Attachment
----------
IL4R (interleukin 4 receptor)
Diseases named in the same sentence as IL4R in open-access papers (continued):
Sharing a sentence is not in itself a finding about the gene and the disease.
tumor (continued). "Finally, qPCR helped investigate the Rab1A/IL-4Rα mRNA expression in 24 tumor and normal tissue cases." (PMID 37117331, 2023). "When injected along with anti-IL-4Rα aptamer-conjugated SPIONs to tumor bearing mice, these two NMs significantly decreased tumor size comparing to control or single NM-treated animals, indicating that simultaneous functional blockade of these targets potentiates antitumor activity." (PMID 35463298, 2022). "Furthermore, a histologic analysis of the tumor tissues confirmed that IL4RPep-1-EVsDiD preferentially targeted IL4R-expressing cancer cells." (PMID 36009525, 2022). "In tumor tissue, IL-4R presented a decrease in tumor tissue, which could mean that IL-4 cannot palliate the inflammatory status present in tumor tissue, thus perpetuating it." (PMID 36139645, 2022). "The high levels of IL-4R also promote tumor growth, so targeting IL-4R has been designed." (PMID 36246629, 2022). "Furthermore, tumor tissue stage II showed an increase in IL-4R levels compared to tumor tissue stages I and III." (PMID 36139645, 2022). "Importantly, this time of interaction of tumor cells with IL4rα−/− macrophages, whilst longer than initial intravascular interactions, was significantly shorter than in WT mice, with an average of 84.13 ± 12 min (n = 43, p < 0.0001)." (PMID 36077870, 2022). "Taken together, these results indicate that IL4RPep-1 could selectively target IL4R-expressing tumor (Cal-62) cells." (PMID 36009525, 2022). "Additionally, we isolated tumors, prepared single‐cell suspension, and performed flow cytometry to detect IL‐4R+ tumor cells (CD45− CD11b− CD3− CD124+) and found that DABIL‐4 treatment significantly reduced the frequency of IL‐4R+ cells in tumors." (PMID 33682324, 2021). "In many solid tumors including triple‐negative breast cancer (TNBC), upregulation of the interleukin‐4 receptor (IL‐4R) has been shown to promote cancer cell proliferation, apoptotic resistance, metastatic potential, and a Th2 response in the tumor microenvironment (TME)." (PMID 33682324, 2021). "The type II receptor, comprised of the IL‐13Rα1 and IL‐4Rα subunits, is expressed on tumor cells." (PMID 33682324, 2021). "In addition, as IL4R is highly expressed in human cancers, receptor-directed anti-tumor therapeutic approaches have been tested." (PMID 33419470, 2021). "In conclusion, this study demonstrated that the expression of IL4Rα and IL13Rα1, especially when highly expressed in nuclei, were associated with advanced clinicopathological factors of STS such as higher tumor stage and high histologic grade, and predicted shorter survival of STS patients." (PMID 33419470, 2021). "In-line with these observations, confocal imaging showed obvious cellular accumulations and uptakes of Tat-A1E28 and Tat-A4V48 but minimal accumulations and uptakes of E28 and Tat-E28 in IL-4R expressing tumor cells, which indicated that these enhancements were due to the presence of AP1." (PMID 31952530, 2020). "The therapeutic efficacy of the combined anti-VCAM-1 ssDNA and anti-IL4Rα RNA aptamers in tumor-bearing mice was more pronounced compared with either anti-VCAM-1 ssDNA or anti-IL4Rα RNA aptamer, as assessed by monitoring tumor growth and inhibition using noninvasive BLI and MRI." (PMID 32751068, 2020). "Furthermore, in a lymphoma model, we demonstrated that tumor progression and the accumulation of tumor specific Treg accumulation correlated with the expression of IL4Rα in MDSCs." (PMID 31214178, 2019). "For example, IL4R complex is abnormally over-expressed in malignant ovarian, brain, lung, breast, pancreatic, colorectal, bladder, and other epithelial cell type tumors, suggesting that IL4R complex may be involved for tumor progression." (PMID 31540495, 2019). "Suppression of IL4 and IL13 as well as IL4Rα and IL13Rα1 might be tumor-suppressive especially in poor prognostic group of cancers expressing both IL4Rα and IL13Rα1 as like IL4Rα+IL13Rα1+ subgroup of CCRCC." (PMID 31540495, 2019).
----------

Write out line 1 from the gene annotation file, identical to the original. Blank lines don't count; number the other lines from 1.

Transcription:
IL4R (interleukin 4 receptor)